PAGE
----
Last night I reached that all important reveal at something over 60,000 words. A tad beyond the first one-third of the book and double the number of words I had expected to expel getting to that pivotal point in the story. Rather than make some arbitrary adjustment I decided to let the readers have at it. But I couldn't possibly throw sixty thousand words at readers who have done nothing wrong other than be my friend and let me have their email eddress.

So as a compromise I sent out three chapters, around 8,500 words. If anyone likes those I will supply the remainder. After all, if I can't hook you in three chapters why would you want to read more? I was reminded of that last night when I was looking around my friend's library for something new to read. I started four books and each time I tossed it aside when the author failed to grab my attention with the first chapter. One was so confusing I didn't get past the first page.

Why do some authors think they don't owe their audience some semblance of value. I paid for your talent, okay in this case my friend paid for it, but the point is - have some respect for the reading audience and give them something to hold on to.

Hopefully, my readers will find something to: sink their teeth into, wrap their arms around, dip their toes in, tickle their fancy, capture their spirit, let their heart take wing, or simply enjoy.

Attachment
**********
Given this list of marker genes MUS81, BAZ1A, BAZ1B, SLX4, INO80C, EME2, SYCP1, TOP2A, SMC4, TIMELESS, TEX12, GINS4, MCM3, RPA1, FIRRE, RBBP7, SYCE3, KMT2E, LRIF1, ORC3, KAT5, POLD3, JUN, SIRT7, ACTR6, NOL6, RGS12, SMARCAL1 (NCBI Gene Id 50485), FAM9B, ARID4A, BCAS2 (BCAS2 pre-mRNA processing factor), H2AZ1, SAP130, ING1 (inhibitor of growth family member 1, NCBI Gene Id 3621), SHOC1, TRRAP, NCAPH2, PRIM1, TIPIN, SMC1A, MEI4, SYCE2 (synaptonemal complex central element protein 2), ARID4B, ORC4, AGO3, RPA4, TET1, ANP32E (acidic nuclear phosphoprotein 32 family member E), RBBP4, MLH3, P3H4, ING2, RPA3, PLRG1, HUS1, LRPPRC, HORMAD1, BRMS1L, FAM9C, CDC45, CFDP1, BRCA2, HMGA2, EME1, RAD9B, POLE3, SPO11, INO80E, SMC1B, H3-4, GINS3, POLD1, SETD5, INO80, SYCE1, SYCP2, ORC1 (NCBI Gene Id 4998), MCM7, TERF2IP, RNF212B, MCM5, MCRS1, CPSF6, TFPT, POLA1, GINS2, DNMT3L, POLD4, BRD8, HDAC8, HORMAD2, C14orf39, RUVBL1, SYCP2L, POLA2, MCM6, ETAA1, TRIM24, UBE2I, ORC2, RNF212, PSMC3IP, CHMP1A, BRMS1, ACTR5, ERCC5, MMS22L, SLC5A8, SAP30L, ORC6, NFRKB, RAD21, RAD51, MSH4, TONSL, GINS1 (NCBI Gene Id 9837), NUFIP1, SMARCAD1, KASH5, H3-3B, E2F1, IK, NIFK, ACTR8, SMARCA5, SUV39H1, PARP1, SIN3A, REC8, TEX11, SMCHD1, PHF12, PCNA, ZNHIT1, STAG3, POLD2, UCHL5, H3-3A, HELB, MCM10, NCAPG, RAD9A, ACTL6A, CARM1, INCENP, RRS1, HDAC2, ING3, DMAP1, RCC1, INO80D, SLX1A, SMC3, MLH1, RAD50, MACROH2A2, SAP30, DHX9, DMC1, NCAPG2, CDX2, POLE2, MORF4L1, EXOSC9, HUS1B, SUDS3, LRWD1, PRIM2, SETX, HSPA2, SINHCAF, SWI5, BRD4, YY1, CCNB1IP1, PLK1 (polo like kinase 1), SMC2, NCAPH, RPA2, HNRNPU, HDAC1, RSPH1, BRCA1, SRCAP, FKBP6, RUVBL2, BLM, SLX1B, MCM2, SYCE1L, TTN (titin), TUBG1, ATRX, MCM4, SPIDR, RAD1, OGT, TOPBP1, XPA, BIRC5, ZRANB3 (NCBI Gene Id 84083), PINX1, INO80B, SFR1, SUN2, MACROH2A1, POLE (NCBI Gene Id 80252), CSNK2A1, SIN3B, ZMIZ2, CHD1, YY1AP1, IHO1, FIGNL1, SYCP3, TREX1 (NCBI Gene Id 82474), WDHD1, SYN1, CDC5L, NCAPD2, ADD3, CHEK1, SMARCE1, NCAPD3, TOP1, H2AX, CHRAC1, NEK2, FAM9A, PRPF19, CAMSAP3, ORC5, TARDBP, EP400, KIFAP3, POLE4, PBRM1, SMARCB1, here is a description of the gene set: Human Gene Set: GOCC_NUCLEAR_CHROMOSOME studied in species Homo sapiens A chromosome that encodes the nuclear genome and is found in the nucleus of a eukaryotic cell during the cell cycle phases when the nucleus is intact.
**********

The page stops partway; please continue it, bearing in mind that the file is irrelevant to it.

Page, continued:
I'll let you know.

Monday, January 03, 2011

Facebook Reality


Yes I have a facebook account. No you don't capitalize facebook. No facebook is not Big Brother, more like a big sister who is a fifteen year old gossip, an addicted texter and isn't bright enough to be on Jersey Shore.

But there are lessons to be learned from facebook or any other social networking site. First thing everyone needs to admit is that all of these websites are businesses. They are trying to turn a profit either by selling you stuff or selling your stuff. Your stuff being your personal information and internet preferences. If you equate capitalism with evil then they are indeed the spawn of satan. If you believe otherwise then you are a fool but facebook is no more evil than Bank of America or McDonalds.

But back to those lessons to be learned. Here are several examples I have gleaned from facebook.

My nephew has finally taken heed to his father's and my comments that someday he would actually want to apply for a real job and what is out there on the internet with his name attached will be there for all of his potential employers to find and consider right along with his college transcript. My rather bright nephew has found a way to play at will on facebook without having all of those beers and babes attached to his name. I am not going to give away his secret, but I will say -- Well Done Mister!